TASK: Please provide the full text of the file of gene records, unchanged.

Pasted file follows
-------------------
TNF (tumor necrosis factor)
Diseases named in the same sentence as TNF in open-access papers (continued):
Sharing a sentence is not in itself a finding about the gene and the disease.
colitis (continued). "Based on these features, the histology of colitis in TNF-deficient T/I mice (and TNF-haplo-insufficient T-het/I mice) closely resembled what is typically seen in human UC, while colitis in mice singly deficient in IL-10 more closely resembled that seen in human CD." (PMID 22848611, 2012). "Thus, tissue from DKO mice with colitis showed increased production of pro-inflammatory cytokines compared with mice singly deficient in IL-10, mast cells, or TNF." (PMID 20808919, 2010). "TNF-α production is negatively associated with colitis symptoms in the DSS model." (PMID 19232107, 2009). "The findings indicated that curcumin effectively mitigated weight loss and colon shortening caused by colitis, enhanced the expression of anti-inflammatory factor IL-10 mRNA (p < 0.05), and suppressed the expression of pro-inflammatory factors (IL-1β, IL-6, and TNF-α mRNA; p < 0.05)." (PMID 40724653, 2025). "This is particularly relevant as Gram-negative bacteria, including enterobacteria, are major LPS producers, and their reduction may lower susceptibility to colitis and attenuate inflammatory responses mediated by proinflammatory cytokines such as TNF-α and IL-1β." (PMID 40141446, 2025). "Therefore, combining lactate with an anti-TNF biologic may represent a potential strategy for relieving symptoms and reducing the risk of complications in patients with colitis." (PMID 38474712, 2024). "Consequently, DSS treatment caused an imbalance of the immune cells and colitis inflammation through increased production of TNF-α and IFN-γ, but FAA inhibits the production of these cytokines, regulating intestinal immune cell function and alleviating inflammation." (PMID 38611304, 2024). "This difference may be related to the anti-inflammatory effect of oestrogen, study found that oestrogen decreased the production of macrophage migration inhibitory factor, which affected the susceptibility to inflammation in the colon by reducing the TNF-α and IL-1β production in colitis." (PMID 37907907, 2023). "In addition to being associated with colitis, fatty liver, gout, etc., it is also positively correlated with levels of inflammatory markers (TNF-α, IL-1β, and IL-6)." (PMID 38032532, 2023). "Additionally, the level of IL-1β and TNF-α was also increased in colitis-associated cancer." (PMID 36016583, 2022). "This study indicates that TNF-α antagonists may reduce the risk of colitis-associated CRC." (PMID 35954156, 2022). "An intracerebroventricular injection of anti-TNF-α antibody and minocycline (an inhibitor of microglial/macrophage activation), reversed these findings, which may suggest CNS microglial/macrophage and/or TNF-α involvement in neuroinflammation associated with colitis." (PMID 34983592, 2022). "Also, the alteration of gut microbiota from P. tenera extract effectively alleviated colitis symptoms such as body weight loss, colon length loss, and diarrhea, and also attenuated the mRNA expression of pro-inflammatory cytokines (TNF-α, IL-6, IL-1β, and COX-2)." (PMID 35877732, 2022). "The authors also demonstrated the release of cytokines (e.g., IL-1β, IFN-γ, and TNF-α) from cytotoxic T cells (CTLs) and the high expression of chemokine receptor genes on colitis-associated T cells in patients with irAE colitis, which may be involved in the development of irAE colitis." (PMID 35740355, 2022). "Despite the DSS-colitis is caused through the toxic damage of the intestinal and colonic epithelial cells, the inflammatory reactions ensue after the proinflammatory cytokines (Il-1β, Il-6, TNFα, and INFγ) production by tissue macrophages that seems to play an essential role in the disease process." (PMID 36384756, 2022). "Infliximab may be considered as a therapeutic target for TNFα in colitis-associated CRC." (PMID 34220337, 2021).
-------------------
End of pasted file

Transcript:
TNF (tumor necrosis factor)
Diseases named in the same sentence as TNF in open-access papers (continued):
Sharing a sentence is not in itself a finding about the gene and the disease.
colitis (continued). "Based on these features, the histology of colitis in TNF-deficient T/I mice (and TNF-haplo-insufficient T-het/I mice) closely resembled what is typically seen in human UC, while colitis in mice singly deficient in IL-10 more closely resembled that seen in human CD." (PMID 22848611, 2012). "Thus, tissue from DKO mice with colitis showed increased production of pro-inflammatory cytokines compared with mice singly deficient in IL-10, mast cells, or TNF." (PMID 20808919, 2010). "TNF-α production is negatively associated with colitis symptoms in the DSS model." (PMID 19232107, 2009). "The findings indicated that curcumin effectively mitigated weight loss and colon shortening caused by colitis, enhanced the expression of anti-inflammatory factor IL-10 mRNA (p < 0.05), and suppressed the expression of pro-inflammatory factors (IL-1β, IL-6, and TNF-α mRNA; p < 0.05)." (PMID 40724653, 2025). "This is particularly relevant as Gram-negative bacteria, including enterobacteria, are major LPS producers, and their reduction may lower susceptibility to colitis and attenuate inflammatory responses mediated by proinflammatory cytokines such as TNF-α and IL-1β." (PMID 40141446, 2025). "Therefore, combining lactate with an anti-TNF biologic may represent a potential strategy for relieving symptoms and reducing the risk of complications in patients with colitis." (PMID 38474712, 2024). "Consequently, DSS treatment caused an imbalance of the immune cells and colitis inflammation through increased production of TNF-α and IFN-γ, but FAA inhibits the production of these cytokines, regulating intestinal immune cell function and alleviating inflammation." (PMID 38611304, 2024). "This difference may be related to the anti-inflammatory effect of oestrogen, study found that oestrogen decreased the production of macrophage migration inhibitory factor, which affected the susceptibility to inflammation in the colon by reducing the TNF-α and IL-1β production in colitis." (PMID 37907907, 2023). "In addition to being associated with colitis, fatty liver, gout, etc., it is also positively correlated with levels of inflammatory markers (TNF-α, IL-1β, and IL-6)." (PMID 38032532, 2023). "Additionally, the level of IL-1β and TNF-α was also increased in colitis-associated cancer." (PMID 36016583, 2022). "This study indicates that TNF-α antagonists may reduce the risk of colitis-associated CRC." (PMID 35954156, 2022). "An intracerebroventricular injection of anti-TNF-α antibody and minocycline (an inhibitor of microglial/macrophage activation), reversed these findings, which may suggest CNS microglial/macrophage and/or TNF-α involvement in neuroinflammation associated with colitis." (PMID 34983592, 2022). "Also, the alteration of gut microbiota from P. tenera extract effectively alleviated colitis symptoms such as body weight loss, colon length loss, and diarrhea, and also attenuated the mRNA expression of pro-inflammatory cytokines (TNF-α, IL-6, IL-1β, and COX-2)." (PMID 35877732, 2022). "The authors also demonstrated the release of cytokines (e.g., IL-1β, IFN-γ, and TNF-α) from cytotoxic T cells (CTLs) and the high expression of chemokine receptor genes on colitis-associated T cells in patients with irAE colitis, which may be involved in the development of irAE colitis." (PMID 35740355, 2022). "Despite the DSS-colitis is caused through the toxic damage of the intestinal and colonic epithelial cells, the inflammatory reactions ensue after the proinflammatory cytokines (Il-1β, Il-6, TNFα, and INFγ) production by tissue macrophages that seems to play an essential role in the disease process." (PMID 36384756, 2022). "Infliximab may be considered as a therapeutic target for TNFα in colitis-associated CRC." (PMID 34220337, 2021).